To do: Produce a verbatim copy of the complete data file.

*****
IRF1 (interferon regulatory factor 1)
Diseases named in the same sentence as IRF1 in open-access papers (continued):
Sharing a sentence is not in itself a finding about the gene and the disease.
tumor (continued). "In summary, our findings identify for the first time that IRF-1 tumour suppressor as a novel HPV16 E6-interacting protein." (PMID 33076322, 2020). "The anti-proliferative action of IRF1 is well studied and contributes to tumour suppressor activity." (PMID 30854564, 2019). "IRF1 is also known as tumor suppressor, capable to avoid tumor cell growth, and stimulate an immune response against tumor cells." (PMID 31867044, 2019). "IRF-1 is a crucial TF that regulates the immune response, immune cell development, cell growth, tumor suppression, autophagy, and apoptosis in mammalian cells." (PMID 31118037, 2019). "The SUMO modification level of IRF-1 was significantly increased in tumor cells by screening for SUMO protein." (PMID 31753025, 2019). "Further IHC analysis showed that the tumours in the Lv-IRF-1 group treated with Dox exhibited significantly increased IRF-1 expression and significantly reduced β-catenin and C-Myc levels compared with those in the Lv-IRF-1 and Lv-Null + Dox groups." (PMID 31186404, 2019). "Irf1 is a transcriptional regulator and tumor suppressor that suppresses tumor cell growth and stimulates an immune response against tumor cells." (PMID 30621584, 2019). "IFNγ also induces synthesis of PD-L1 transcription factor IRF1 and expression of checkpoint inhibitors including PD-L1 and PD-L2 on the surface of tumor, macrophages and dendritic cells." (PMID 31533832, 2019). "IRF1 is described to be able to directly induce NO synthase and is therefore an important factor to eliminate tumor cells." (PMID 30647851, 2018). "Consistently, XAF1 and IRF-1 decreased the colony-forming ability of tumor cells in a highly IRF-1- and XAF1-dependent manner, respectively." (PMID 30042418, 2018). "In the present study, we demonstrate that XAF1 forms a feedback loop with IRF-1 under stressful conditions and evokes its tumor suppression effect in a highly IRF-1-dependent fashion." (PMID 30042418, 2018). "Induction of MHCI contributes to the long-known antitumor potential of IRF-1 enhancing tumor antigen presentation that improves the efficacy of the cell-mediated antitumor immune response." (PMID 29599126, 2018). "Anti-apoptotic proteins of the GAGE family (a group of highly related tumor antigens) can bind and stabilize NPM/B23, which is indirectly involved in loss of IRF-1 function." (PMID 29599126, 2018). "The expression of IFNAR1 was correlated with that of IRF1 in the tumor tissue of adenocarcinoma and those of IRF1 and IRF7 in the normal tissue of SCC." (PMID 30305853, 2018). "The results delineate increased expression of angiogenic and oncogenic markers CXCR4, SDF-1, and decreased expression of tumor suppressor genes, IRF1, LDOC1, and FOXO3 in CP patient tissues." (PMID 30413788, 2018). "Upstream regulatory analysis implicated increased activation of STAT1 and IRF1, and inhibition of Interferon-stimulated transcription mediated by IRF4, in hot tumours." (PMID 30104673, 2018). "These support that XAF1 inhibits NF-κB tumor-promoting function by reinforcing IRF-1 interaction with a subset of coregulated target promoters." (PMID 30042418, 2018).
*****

IRF1 (interferon regulatory factor 1)
Diseases named in the same sentence as IRF1 in open-access papers (continued):
Sharing a sentence is not in itself a finding about the gene and the disease.
tumor (continued). "In summary, our findings identify for the first time that IRF-1 tumour suppressor as a novel HPV16 E6-interacting protein." (PMID 33076322, 2020). "The anti-proliferative action of IRF1 is well studied and contributes to tumour suppressor activity." (PMID 30854564, 2019). "IRF1 is also known as tumor suppressor, capable to avoid tumor cell growth, and stimulate an immune response against tumor cells." (PMID 31867044, 2019). "IRF-1 is a crucial TF that regulates the immune response, immune cell development, cell growth, tumor suppression, autophagy, and apoptosis in mammalian cells." (PMID 31118037, 2019). "The SUMO modification level of IRF-1 was significantly increased in tumor cells by screening for SUMO protein." (PMID 31753025, 2019). "Further IHC analysis showed that the tumours in the Lv-IRF-1 group treated with Dox exhibited significantly increased IRF-1 expression and significantly reduced β-catenin and C-Myc levels compared with those in the Lv-IRF-1 and Lv-Null + Dox groups." (PMID 31186404, 2019). "Irf1 is a transcriptional regulator and tumor suppressor that suppresses tumor cell growth and stimulates an immune response against tumor cells." (PMID 30621584, 2019). "IFNγ also induces synthesis of PD-L1 transcription factor IRF1 and expression of checkpoint inhibitors including PD-L1 and PD-L2 on the surface of tumor, macrophages and dendritic cells." (PMID 31533832, 2019). "IRF1 is described to be able to directly induce NO synthase and is therefore an important factor to eliminate tumor cells." (PMID 30647851, 2018). "Consistently, XAF1 and IRF-1 decreased the colony-forming ability of tumor cells in a highly IRF-1- and XAF1-dependent manner, respectively." (PMID 30042418, 2018). "In the present study, we demonstrate that XAF1 forms a feedback loop with IRF-1 under stressful conditions and evokes its tumor suppression effect in a highly IRF-1-dependent fashion." (PMID 30042418, 2018). "Induction of MHCI contributes to the long-known antitumor potential of IRF-1 enhancing tumor antigen presentation that improves the efficacy of the cell-mediated antitumor immune response." (PMID 29599126, 2018). "Anti-apoptotic proteins of the GAGE family (a group of highly related tumor antigens) can bind and stabilize NPM/B23, which is indirectly involved in loss of IRF-1 function." (PMID 29599126, 2018). "The expression of IFNAR1 was correlated with that of IRF1 in the tumor tissue of adenocarcinoma and those of IRF1 and IRF7 in the normal tissue of SCC." (PMID 30305853, 2018). "The results delineate increased expression of angiogenic and oncogenic markers CXCR4, SDF-1, and decreased expression of tumor suppressor genes, IRF1, LDOC1, and FOXO3 in CP patient tissues." (PMID 30413788, 2018). "Upstream regulatory analysis implicated increased activation of STAT1 and IRF1, and inhibition of Interferon-stimulated transcription mediated by IRF4, in hot tumours." (PMID 30104673, 2018). "These support that XAF1 inhibits NF-κB tumor-promoting function by reinforcing IRF-1 interaction with a subset of coregulated target promoters." (PMID 30042418, 2018).